Reading Time: 5 minutes

Token velocity is a difficult topic for most people, since we spend our time embedded into monetary systems which are kept opaque and are hard to reflect on — unless you studied economics. And, let’s face it, most economists set the jargon shields to the maximum, so that they can keep doing what they do.

I am not an economist. I got trained as one, but decided to become a mathematician instead, and have spent the best part of three years trying to build an abstract model of a ledger. In that journey, I learned a few things about money, coins and tokens and this article is a technical take on token velocity (based on my research insights) but written for a non-technical audience. It’s easy enough to follow if you can relate to the problem of getting home while drunk (also known as a random walk).

TOKEN WALKS AND VELOCITY

A useful way to think of the money in your wallet (or your bitcoins, or any of the money/coin/token systems in the world — I’ll just call them tokens from here on) is that they are in constant random motion hopping from economic agent to economic agent. At the micro-level we have a limited amount of agency over the part of the token system that we own: We can decide where it will go next in the walk. And, possibly, we have agency in deciding the last person from whom we receive our tokens . So, we can choose the people that we pay and the people that we work for, but those are the hard limits.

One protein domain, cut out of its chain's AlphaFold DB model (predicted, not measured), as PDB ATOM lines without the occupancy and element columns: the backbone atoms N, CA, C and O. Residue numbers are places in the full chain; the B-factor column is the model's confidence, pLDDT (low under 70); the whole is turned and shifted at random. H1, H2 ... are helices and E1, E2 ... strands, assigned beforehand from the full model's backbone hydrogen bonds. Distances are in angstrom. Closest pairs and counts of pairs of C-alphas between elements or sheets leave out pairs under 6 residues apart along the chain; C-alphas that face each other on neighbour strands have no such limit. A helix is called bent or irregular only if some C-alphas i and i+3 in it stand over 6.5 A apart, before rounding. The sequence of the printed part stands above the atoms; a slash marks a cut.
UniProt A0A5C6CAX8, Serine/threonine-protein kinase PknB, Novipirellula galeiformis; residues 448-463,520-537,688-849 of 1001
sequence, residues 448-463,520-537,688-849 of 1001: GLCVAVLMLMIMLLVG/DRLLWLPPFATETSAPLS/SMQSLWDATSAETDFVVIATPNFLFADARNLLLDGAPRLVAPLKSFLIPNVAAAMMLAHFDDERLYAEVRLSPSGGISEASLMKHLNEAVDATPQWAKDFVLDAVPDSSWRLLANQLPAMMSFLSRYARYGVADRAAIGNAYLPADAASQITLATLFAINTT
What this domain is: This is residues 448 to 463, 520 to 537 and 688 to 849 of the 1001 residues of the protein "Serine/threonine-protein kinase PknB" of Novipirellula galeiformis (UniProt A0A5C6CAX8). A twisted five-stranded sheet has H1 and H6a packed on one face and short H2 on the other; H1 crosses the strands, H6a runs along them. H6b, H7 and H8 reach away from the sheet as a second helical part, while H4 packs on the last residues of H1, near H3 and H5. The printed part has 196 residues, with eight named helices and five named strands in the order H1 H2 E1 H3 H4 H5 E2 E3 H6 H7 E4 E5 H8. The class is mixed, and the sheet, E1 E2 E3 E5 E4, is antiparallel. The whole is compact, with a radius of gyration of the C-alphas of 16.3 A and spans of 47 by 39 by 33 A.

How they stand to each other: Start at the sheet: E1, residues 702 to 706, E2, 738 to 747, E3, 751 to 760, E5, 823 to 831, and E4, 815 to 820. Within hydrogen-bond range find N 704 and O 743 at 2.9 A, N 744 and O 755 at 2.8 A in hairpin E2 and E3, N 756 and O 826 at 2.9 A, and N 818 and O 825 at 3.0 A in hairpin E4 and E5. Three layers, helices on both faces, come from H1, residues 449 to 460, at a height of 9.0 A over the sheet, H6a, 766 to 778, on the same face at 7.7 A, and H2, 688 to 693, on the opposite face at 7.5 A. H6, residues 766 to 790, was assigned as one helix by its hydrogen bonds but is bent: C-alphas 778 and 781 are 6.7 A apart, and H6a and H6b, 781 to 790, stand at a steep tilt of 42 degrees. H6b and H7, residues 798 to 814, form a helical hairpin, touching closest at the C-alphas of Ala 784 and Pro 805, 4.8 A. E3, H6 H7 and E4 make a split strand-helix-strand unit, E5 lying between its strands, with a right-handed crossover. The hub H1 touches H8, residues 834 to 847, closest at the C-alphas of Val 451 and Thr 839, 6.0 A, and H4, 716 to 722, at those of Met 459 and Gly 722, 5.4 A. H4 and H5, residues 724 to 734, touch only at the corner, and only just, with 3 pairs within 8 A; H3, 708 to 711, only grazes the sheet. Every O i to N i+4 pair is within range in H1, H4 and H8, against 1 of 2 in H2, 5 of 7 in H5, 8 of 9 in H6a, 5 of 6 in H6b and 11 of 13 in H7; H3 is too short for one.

From a macro perspective, these random walks accumulate into the movement of tokens in time, and the distribution of money in “wallet” space. At any given point in time, we can, in principle, measure the distribution (it’s easier on a public ledger) and over a given period of time we can measure the “flow” of tokens or the number of token hops — This is what is meant (in a way) by token velocity.